We download and install software and software updates regularly. How do we know these applications are safe? Should we trust the download, or should we be a little more careful about what we install on our computers. When it comes to voting systems, how do you know that the software installed by the manufacturer or someone else on your team is the certified version? When you’re buying a used car, do you trust the used-car salesperson, or do you have a trusted mechanic inspect the car before you decide to buy? Most of us would opt for the trusted mechanic.
Where is that “trusted mechanic” when it comes to software installation or file downloads? The answer is hash validation. A hash value is a digital fingerprint (a checksum) created by performing a mathematical operation (a hash function) on the data comprising a computer program or other digital file.
Any change in just one byte of the data comprising the computer program or digital file will change the hash value. The hash value is, therefore, a unique fingerprint for any program or digital file.
Ensuring a program or digital file has not been tampered with or just corrupted when downloaded or installed becomes a relatively simple matter of calculating the hash value and comparing it to the hash checksum provided by the developer or an independent lab. This is especially critical for voting systems. If they are not the same, the program has been changed in some way. This change is not always malicious but is a reason to proceed with caution.
Remember that hash checks are useful for ensuring the integrity of programs and files, but do not provide any type of authentication. In other words, the file you have may match the source but says nothing about the legitimacy of the source. When relying on hash values for validation, it is critical that it comes from a trusted source.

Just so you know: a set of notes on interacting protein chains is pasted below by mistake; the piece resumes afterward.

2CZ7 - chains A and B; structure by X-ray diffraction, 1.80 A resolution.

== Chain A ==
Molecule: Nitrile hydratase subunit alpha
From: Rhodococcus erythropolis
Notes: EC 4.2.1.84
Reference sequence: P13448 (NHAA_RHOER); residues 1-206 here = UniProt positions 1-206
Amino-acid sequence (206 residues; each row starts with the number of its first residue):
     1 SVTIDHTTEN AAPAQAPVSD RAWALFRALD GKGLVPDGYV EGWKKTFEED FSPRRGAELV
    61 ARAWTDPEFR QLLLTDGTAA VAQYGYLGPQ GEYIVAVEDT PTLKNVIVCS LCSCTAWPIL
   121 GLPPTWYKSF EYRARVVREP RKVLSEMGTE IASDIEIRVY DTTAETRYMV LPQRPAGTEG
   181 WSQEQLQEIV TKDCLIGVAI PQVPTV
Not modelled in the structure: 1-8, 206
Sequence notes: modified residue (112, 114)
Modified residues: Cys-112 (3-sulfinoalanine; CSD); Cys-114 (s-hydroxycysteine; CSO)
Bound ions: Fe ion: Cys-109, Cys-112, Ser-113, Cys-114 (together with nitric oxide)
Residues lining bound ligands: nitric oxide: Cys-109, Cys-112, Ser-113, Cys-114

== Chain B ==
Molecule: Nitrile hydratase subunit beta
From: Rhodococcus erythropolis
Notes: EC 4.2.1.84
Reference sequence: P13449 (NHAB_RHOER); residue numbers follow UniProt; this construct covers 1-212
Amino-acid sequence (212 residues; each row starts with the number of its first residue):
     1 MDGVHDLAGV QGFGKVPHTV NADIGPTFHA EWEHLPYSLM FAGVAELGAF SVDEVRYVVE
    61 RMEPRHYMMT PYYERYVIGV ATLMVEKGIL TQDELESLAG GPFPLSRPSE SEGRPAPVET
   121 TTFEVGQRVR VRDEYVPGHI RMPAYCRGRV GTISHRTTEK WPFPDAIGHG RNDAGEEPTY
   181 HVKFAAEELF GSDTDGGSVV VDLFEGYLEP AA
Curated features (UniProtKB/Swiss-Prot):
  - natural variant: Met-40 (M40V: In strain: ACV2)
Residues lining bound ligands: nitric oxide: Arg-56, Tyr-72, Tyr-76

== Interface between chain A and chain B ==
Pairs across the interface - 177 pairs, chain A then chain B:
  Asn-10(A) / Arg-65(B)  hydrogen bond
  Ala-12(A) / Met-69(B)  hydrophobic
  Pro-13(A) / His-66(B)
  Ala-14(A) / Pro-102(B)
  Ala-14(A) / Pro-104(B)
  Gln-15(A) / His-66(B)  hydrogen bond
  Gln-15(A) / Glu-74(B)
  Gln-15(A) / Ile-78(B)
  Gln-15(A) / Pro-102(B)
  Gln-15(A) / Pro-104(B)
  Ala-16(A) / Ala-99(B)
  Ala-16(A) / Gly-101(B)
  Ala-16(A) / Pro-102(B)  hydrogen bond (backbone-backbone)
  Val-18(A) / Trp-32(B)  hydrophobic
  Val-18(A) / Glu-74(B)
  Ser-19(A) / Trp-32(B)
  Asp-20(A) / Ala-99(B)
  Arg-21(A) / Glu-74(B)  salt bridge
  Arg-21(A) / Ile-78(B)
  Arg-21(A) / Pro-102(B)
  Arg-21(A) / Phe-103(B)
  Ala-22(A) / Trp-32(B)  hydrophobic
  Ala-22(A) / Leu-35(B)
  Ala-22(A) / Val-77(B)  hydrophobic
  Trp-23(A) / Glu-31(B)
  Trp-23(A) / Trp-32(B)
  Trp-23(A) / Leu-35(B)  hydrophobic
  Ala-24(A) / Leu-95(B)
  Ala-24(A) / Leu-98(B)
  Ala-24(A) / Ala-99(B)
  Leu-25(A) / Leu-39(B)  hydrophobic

How do I validate a hash value?
It is important that the tool you use to validate a digital hash is from an independent, and preferably, open source. You will use the tool to convert the file into a hash value which you can then manually compare with the hash value from a trusted source. This is like balancing your checkbook, for those who still do this– you keep a record of transactions that you can compare against your bank statement to identify any errors. If the amount you show in your check register does not match your bank statement, you would know there is an issue to be addressed.
The mathematical process that creates the hash will create a string of letters and numbers that represent the file and is a standard length, regardless of the size of the file itself. You take the string produced by the third-party tool and compare them with what your trusted source says they should be. If they match, you’re good to go! If they don’t, there is an issue, and the file should be redownloaded or obtained directly from a trusted source. If your hash does not match the source’s hash, do not install the software!
If you are ready to start verifying the hash value of programs or files, here is a link to six free, open source hash checkers for Windows, Linux, and macOS.